February 2013

The Nation Reviewed

Mind the gap

By Nic Low
Illustration by Jeff Fisher.
A travelling library in India

It’s a hot night at Mumbai’s Victoria Terminus. Outside the rail station, five writers, an industrial designer and three organisers are haggling with a group of sinewy porters. Strewn about, as if dropped from a great height, are two dozen assorted pieces of luggage, plus a portable library.

In the age of the e-reader, we’re crossing India by train with six huge suitcases full of books. They’re bound in kangaroo leather, transform into bookcases, and collectively weigh a quarter of a tonne. The porters heave them onto trolleys and name an outrageous price. We make a great disgusted show of unloading the trolleys. After much arguing in three languages, the porters throw the cases back on and push the trolleys into the station at a run.

We’re in India for Bookwallah, a roving writers’ festival. It’s also an experiment in cultural diplomacy. The human chain loading luggage into our second-class carriage has Australian writers Kirsty Murray and Benjamin Law handing gear to three of their Indian peers, Chandrahas Choudhury, Sudeep Sen, and Annie Zaidi.

“I didn’t know any Australians before this trip,” Zaidi tells me. “I didn’t even really know there were Australian writers.”

Bookwallah is a chance to expand Australia’s image in India beyond cricket and racial violence. But instead of a fly-in, fly-out celebrity showcase, we have writers from both countries travelling 2000 kilometres together by train across southern India. They’re sharing the stage at festivals, swapping stories and exploring India with other local writers and artists. So far we’ve visited the Mazgaon fish markets at dawn, eaten in the tiny restaurant where Choudhury both wrote and set much of his forthcoming book, and walked one small corner of Mumbai by night.

The travelling library is loaded into the luggage car alongside motorbikes, cartons of bottled water and a simple wooden coffin sealed with gouts of red wax. This first journey will take us nine hours south to Goa. After days of highbrow discussion at the Mumbai LitFest, the writers seem keen to take it down a notch. Law leans over from the top berth to crack disarmingly filthy jokes. Zaidi keeps wanting to feed us. We talk about books and travel and families. The train gives a gentle bump and begins to move. As an organiser, I feel nervous and excited, like a parent at an arranged marriage.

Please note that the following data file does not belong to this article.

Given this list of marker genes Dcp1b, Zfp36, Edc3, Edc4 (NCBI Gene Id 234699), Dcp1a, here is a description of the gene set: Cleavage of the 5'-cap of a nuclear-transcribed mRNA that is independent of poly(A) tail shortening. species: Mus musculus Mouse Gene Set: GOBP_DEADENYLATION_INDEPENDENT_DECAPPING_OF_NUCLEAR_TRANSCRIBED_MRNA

The justification for lugging along a pop-up library is that Australian books are practically unavailable in India. Visiting Australian authors operate in a vacuum. Murray and Law selected the books to fill the custom-designed library. They chose titles influential to their own work and those they considered important to Australian writing, as reference texts for the audiences to browse. Complete sets of the books are also to be donated to five local libraries along the way.

At seven the next morning, the train hits Goa. We have just a few minutes to get everything off. The travelling library, worth many thousands of dollars, is stashed somewhere in the distant luggage car. We’re half asleep. It’s already 30 degrees. Choudhury leads the sprint down the platform.

The cases are located and handed down, but something is wrong. They’re dripping wet and smell foul. They teem with flies. Evidently, during the night, the luggage car has been further burdened with crates of fish. Melting ice has dripped a fishy marinade all over the cases. The library’s designer, Georgia Hutchison, on tour to look after her six creations, stands blinking at them under the fierce Goan sun.

“You look like your children have just been murdered,” says Law.

We load the cases into the back of a truck and rush them to our guesthouse. Hutchison spends the afternoon scrubbing and swabbing the leather with eucalyptus oil. The books are miraculously dry.

That night, in the lush tropical garden setting of our makeshift Goan writers’ festival, an audience member in her late 60s asks about attacks on Indian students in Melbourne. There’s a sudden sharpness in the air; you can sense everyone shifting in their seats. The question is put to us again in Bangalore, followed by one about whether it’s hard coming from a country lacking roots. In Chennai the race question comes with a suggestion that Australia resembles apartheid-era South Africa.